Grow Your Freelance Business By Learning When To Say No To New Work

Learn why freelancers must stop saying yes to every project and start saying no more often — and how to turn away business with grace and respect.

Stop Sign

When trying to grow a freelance, service-based business, one of the hardest things to do is say no to new business and turn away revenue.

Cash flow management is critical in the early stages of business development, which often means that if you’re not working, you’re not making money. This leads to business owners saying yes to every new project and client that comes their way — even if it isn’t a good fit — because they don’t know when the next client will show up.

I know this feeling well. When I began freelancing in 2005, if I wasn’t working, I wasn’t making money. I wanted to prove to those who doubted me that I could do it; that I could build a successful business and replace my full-time salary. As a result, I said yes to everything and was constantly overworked and overwhelmed.

As my freelance business rapidly grew, learning to say no to projects and turn away clients that weren’t a good fit became critical. Saying no to ill-fit projects and clients…

  • Makes room for projects and clients who are a great fit
  • Ensures you only accept clients you can serve well
  • Keeps you focused on projects you can knock out of the park
  • Sets the stage for stronger, happier client relationships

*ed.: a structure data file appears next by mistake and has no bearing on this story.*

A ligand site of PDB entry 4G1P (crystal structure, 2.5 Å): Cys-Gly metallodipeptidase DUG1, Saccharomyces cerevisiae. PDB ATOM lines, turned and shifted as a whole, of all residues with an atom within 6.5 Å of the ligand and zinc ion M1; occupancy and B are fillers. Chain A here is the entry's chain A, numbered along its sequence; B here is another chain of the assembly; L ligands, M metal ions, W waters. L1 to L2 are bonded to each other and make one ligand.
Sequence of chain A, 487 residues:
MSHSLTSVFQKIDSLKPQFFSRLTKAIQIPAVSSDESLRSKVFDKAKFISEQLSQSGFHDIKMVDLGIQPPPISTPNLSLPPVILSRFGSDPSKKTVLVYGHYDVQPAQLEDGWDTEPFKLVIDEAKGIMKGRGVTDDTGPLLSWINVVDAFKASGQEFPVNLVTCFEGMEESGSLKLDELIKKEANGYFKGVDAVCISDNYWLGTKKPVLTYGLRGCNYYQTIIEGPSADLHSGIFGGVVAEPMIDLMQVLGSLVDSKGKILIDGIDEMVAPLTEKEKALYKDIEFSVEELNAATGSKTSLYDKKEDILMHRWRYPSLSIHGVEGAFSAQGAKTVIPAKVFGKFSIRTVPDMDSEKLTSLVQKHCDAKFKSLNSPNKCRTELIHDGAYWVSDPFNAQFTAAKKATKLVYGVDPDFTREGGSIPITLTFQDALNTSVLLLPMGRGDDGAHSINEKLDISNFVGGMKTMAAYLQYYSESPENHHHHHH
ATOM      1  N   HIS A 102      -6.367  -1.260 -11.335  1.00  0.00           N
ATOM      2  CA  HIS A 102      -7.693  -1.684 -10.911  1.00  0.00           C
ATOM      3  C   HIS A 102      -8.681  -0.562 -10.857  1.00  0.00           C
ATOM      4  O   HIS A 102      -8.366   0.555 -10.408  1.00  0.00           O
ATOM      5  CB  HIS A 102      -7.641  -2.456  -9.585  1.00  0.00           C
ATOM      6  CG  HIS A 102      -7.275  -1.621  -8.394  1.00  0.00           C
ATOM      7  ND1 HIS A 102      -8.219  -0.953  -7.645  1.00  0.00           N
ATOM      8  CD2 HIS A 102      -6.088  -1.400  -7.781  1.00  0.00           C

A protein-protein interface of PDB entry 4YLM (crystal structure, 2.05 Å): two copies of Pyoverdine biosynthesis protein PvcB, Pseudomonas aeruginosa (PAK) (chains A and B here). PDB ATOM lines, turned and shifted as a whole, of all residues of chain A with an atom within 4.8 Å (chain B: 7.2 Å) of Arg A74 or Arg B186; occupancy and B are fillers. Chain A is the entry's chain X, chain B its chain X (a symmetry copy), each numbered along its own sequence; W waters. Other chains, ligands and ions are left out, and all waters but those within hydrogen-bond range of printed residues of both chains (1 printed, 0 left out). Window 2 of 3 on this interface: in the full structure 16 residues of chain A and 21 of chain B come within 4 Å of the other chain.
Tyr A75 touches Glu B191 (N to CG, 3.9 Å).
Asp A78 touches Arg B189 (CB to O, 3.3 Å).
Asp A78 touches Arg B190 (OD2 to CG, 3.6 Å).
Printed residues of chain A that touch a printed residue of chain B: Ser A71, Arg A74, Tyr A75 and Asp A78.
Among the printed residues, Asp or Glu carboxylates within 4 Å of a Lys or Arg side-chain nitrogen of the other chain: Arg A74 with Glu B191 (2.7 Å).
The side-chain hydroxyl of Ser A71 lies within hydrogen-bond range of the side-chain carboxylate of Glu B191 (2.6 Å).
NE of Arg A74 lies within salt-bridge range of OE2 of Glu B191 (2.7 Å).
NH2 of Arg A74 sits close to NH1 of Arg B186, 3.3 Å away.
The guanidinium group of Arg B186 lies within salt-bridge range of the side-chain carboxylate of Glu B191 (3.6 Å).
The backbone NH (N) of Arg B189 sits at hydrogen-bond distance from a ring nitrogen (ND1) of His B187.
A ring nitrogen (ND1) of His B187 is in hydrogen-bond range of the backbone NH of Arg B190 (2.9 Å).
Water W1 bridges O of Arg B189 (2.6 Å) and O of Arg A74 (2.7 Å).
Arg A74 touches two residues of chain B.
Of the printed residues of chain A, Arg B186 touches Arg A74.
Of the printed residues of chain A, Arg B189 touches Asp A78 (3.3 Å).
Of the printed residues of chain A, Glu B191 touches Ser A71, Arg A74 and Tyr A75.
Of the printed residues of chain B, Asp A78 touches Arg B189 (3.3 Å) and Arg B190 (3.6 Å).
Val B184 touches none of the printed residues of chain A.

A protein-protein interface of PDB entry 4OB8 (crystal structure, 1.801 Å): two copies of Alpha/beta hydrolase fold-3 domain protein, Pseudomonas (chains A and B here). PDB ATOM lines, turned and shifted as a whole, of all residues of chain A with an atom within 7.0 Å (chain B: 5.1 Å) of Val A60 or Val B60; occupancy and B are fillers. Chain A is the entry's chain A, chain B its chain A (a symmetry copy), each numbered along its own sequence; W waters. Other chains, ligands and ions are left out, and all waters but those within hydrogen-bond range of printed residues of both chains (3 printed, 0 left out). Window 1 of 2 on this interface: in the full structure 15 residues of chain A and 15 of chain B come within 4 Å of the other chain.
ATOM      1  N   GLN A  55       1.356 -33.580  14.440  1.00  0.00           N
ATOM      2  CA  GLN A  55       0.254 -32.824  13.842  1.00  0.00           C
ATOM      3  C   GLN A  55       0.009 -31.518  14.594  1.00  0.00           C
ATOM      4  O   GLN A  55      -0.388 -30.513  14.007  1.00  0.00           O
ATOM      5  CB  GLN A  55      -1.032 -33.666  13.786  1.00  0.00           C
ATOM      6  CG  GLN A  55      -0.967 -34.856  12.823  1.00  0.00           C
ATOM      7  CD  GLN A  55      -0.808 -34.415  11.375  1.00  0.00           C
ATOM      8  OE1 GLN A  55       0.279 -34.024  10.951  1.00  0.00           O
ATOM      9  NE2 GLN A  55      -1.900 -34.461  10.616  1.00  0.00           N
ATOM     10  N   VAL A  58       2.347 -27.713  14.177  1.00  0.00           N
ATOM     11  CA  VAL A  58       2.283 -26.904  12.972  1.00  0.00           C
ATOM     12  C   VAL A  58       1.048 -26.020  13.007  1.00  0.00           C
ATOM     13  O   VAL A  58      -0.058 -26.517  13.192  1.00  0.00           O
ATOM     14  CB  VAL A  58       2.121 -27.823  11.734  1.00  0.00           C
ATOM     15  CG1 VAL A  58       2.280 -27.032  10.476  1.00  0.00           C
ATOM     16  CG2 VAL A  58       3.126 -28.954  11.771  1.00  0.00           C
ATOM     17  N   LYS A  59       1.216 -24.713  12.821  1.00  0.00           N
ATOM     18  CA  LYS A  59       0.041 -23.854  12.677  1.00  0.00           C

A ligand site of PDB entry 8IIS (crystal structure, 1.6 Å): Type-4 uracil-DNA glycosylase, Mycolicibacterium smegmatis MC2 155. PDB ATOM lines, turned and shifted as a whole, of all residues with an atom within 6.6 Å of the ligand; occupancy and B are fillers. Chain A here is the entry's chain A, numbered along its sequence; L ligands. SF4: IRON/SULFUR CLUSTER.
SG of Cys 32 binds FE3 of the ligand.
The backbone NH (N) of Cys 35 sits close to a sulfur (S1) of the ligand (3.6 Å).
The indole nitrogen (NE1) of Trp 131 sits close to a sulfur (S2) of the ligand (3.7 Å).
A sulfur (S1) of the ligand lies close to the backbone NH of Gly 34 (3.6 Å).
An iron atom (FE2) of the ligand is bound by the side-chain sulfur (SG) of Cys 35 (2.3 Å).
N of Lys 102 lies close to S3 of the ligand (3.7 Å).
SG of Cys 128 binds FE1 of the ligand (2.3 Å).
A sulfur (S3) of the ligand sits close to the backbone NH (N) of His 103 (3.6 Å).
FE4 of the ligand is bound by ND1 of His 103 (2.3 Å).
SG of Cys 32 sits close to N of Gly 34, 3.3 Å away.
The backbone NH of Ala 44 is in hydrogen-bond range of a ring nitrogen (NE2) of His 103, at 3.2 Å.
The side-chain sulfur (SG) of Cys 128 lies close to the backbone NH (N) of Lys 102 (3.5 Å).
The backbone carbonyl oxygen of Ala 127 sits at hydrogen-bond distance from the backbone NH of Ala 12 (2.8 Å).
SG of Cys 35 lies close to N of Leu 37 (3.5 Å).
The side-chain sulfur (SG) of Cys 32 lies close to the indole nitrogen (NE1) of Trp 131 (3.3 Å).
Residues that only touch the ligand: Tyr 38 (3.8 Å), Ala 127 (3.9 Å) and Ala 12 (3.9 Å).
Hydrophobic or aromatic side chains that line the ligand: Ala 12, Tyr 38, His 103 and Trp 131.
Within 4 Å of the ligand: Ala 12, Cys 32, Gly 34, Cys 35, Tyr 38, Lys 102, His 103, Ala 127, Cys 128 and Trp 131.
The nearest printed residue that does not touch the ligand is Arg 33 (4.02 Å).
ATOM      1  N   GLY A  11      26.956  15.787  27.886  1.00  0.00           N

• Reduces overall stress and worry

But saying no and turning away work isn’t easy. The first time I turned away a potential client when I needed the income, was hard.

Over time, however, saying no to ill-fit clients stopped being a choice and became a requirement. As a freelancer, you must be selective about who you work with because both time and availability are limited.

Clients shop around, so why shouldn’t you?

The Problem With Saying Yes To Everyone

Saying yes to clients who aren’t a good match results in one of three outcomes:

  1. You work way too hard to make them happy, which erodes your hourly rate and causes you to sacrifice sleep and time with your loved ones.
  2. The project gets completed to your standards and their expectations, but you never hear from them again — and enjoy no repeat business, quality referrals, or raving fans that help promote your brand.